by Erin Ergenbright

In response to several recent shootings in Northeast Portland, last Saturday the Northeast Coalition of Neighborhoods (NECN) held its second in a series of community meetings. But unlike other meetings on gang violence, this time it was those most directly affected who were allowed to speak--the kids. Adults were not allowed to interrupt; for once, they were told to listen.

The mood at Dishman Community Center was like an old-time revival--there were amens and murmurings and tears. Sitting in a ring of chairs, 25 youth from North and Northeast Portland spoke bluntly about their lives; all but one were African American. Many had several children and a few had been in prison. For nearly three hours, they talked about the lack of support from parents, teachers, and peers. They talked about the difficulty in trusting others. And, unlike previous seminars on stopping crime, they did not talk about putting extra police on the streets.

Some in the circle challenged each other to provide the support that seems to be missing in their lives. "My best friend is pregnant at 14," one girl said, "and we all need to stop talking about her. We need to help her instead of pushing her back into the hole she's already in."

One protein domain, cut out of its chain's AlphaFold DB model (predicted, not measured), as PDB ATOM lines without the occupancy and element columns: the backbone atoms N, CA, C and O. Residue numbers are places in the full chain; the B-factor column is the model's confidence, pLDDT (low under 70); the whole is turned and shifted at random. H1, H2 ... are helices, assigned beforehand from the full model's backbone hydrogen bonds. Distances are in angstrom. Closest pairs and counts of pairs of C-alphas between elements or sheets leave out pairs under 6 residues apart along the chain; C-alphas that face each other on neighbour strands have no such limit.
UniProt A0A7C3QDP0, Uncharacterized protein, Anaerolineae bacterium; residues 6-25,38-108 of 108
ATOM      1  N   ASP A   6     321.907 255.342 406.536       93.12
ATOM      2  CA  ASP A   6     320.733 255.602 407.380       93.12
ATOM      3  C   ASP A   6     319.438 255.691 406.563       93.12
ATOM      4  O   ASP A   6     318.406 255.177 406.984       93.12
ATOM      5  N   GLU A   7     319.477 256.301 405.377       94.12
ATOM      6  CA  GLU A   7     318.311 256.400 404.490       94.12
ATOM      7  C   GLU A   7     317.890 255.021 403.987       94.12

Antoinette Garrett, a tiny 20-year-old with cornrows, said she was at the meeting to ask one question: how many in the circle were over 18, and whether or not they were registered to vote. "We need voters like a mug," she said. "We've got 60-year-olds who are voting for us in Portland." To loud laughter, she explained that mug means "really big."

Another teen chimed in: "It's easier to make excuses than take action." He added, "Don't accept the stereotype that you're doomed to fail because of your background."

A speak-out session on gangs will be held from 10 am to noon on Friday, March 12th, at Irvington Church (4008 NE MLK Blvd). The mayor has promised to be in attendance, as well as a few council members--who will be, for a change, asked to listen and understand.